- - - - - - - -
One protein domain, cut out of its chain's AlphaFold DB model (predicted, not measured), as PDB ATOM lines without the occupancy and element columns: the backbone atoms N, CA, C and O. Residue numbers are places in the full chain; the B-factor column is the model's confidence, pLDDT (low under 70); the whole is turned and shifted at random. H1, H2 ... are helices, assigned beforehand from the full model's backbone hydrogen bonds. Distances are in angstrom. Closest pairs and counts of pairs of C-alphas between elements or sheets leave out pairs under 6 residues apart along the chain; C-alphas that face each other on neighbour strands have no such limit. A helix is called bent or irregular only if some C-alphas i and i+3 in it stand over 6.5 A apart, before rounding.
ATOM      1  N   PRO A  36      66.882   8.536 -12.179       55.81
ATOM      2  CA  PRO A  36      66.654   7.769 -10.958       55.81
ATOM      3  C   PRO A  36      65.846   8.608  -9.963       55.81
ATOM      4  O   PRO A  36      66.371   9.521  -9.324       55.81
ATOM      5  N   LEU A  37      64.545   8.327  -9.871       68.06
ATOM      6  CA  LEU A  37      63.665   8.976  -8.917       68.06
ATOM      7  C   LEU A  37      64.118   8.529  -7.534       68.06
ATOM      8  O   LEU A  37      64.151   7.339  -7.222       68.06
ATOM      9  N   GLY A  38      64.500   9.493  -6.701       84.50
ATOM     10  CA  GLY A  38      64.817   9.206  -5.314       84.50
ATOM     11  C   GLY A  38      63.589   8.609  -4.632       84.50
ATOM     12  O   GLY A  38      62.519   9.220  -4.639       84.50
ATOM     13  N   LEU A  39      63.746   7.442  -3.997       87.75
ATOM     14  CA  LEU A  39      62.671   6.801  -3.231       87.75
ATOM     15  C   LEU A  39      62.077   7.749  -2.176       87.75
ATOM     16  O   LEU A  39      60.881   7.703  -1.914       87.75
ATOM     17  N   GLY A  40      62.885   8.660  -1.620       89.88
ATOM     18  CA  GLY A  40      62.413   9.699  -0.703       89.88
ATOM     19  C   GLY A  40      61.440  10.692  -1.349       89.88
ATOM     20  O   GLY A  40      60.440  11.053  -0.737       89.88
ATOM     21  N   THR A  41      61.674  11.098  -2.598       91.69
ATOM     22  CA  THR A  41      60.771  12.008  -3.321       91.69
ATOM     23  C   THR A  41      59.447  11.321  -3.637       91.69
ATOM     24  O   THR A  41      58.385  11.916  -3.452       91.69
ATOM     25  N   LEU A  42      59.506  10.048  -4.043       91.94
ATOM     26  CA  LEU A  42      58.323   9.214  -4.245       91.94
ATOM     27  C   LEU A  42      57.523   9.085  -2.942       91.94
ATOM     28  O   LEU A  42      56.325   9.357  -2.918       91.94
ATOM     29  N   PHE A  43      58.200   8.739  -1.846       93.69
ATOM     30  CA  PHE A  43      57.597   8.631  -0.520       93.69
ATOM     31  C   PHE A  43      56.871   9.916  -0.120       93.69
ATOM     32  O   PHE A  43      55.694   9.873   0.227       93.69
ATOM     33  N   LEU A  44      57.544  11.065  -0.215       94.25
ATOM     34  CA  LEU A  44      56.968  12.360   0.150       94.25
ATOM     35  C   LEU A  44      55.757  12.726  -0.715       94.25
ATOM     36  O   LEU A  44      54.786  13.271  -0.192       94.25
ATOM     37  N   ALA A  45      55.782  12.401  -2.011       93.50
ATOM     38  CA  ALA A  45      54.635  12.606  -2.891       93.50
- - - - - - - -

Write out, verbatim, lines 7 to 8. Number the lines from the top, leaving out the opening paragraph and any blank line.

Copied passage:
ATOM      7  C   LEU A  37      64.118   8.529  -7.534       68.06
ATOM      8  O   LEU A  37      64.151   7.339  -7.222       68.06